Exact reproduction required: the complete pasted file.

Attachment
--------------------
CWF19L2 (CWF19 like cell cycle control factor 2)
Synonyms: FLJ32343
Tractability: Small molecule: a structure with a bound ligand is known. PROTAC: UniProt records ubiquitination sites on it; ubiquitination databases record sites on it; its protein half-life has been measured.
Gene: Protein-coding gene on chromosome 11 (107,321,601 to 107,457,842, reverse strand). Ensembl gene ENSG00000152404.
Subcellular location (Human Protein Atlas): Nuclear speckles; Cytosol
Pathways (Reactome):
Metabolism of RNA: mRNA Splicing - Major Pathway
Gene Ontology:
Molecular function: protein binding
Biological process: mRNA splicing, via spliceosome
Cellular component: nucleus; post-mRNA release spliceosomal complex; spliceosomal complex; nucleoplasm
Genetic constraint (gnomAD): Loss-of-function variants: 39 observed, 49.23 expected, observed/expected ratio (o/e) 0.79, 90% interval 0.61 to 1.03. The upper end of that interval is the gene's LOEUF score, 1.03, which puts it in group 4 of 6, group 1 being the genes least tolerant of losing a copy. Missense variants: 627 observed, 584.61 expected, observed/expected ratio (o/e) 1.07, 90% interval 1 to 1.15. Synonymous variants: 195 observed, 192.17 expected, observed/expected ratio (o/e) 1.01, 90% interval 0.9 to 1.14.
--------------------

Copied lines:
CWF19L2 (CWF19 like cell cycle control factor 2)
Synonyms: FLJ32343
Tractability: Small molecule: a structure with a bound ligand is known. PROTAC: UniProt records ubiquitination sites on it; ubiquitination databases record sites on it; its protein half-life has been measured.
Gene: Protein-coding gene on chromosome 11 (107,321,601 to 107,457,842, reverse strand). Ensembl gene ENSG00000152404.
Subcellular location (Human Protein Atlas): Nuclear speckles; Cytosol
Pathways (Reactome):
Metabolism of RNA: mRNA Splicing - Major Pathway
Gene Ontology:
Molecular function: protein binding
Biological process: mRNA splicing, via spliceosome
Cellular component: nucleus; post-mRNA release spliceosomal complex; spliceosomal complex; nucleoplasm
Genetic constraint (gnomAD): Loss-of-function variants: 39 observed, 49.23 expected, observed/expected ratio (o/e) 0.79, 90% interval 0.61 to 1.03. The upper end of that interval is the gene's LOEUF score, 1.03, which puts it in group 4 of 6, group 1 being the genes least tolerant of losing a copy. Missense variants: 627 observed, 584.61 expected, observed/expected ratio (o/e) 1.07, 90% interval 1 to 1.15. Synonymous variants: 195 observed, 192.17 expected, observed/expected ratio (o/e) 1.01, 90% interval 0.9 to 1.14.